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Comment: Re:Formal specifications are pretty useless for th (Score 1) 105

by squiggleslash (#47578837) Attached to: PHP Finally Getting a Formal Specification

Unless we're using "formal specification" in a form uncommonly known in the English language, ANSI C (hint hint) does, indeed, have a formal specification or three.

In fact, that's part of the problem with C. ANSI spent a lot of time trying to make their specification so generic it could be implemented on all kinds of different hardware, leaving us with a language that means virtually every bit of "obvious what it does" readable code can be re-interpreted by every optimizing compiler to mean something completely different. A big problem, considering C's system programming roots.

Comment: HYPE THE MERCH (Score 0) 69

by Thud457 (#47575673) Attached to: Nevada Construction Project Could Be Tesla/Panasonic Gigafactory
You fools, this is happy fun reeducation camp #1 for Muskianity. This is where people judged to be unfit to join his new world order on Mars will be forced to build hyperloop components and cybernetic carbon sequestration modules. Expect the stolen NASA Space Shuttle to turn up there.

A recent invention by a noted inventor, 49-year-old scientist Dean Kamen, is generating excitement and mystery. "IT", is so extraordinary, that it has drawn the attention of technology visionaries Jeff Bezos (Amazon) and Steve Jobs (Apple) and the investment dollars of pre-eminent Silicon Valley venture capitalist John Doerr, and Credit Suisse First Boston, among others. Those who have seen the two prototypes have been variously amazed, delighted, surprised and awestruck. Jeff Bezos is reported to have snorted uncontrollably (his laugh sounds like a pig snorting).

Kamen, who was just awarded the National Medal of Technology (the highest such award in the US) has been called "a combination of Henry Ford and Thomas Edison". John Doerr, of Kleiner Perkins Caulfield and Byers, the noted VC who funded the launch of companies like Sun, Lotus, Compaq and Netscape, says that he had been sure that he wouldn't see the development of anything in his lifetime as important as the World Wide Web - until he saw IT. Another investor, Credit Suisse First Boston, expects Kamen's invention to make more money in its first year than any start-up in history, predicting Kamen will be worth more in five years than Bill Gates. Jobs told Kamen that IT would be as significant as the PC (high praise indeed from Jobs, who feels that he originated the PC).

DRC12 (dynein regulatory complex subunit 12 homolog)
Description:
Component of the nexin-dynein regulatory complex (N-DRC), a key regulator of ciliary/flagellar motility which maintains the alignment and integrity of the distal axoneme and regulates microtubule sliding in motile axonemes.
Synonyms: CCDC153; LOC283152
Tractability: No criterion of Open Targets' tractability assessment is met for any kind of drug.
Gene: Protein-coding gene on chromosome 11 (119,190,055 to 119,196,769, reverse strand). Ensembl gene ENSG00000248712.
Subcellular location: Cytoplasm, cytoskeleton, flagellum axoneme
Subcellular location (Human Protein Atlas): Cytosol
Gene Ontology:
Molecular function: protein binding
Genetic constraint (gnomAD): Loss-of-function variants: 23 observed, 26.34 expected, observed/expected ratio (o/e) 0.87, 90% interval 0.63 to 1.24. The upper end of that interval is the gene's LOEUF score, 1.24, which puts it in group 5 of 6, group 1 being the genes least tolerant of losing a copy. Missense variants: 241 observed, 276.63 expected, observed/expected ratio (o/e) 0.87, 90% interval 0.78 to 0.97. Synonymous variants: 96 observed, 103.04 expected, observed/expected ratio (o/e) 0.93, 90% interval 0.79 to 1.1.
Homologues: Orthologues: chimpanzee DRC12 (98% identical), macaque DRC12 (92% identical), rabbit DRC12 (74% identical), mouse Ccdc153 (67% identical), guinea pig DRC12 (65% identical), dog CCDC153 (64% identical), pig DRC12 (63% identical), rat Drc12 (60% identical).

Comment: Re:Wow ... (Score 1) 411

by Chas (#47559805) Attached to: A 24-Year-Old Scammed Apple 42 Times In 16 Different States

It's a system for a company to call into the credit card clearance office and obtain an authorization in case their system cannot contact the CC company (like during maintenance periods, etc). It's had historical use in the past. And yes, it should probably be phased out at some point. The fact is, it exists now and there's a legitimate reason for it existing.

Comment: Re:When going into business with Friends (Score 2) 182

by Chas (#47557107) Attached to: How Gygax Lost Control of TSR and D&D

The arrangement made sense right up until TSR actually started making real money. When you and your friends bust your asses to build a business, and have no substantial income or assets to fight over, running it as a labor-of-love makes perfect sense. But once they started bulk-hiring new staff and pulled off 5000% growth over five years - Why the hell didn't they hire a competent CFO???

It's a NORMAL pitfall in hobby companies.

It starts out as a hobby/lark. And there's a certain looseness in how the company is run.

However, once the company starts employing dozens of people and pulling in multiple millions a year, it's definitely NOT the best way to run the company and things DO need to change. It's just very difficult to see where that jumping-off point is when you're in the middle of things (especially if you haven't encountered this sort of managerial divide before).

This is speaking from experience. A few years ago, a partnership of mine nearly ran our company into the ground. Quite by accident. You go to bed one evening and everything's cool. Then next morning, the books are going "AUUGH! WHAT DID YOU DOOOOOOO!".

We were lucky we caught it when we did (though catching it SOONER would have been nice). And we were able to get the company turned around and working in a healthy manner.

Unfortunately, TSR wasn't able to do the same thing. Mostly from sheer inertia. And then, after the takeover, primarily because Lorraine Williams just didn't care about anything at the company or customer base other than what added to her personal bottom line.

I came, I saw, I deleted all your files.

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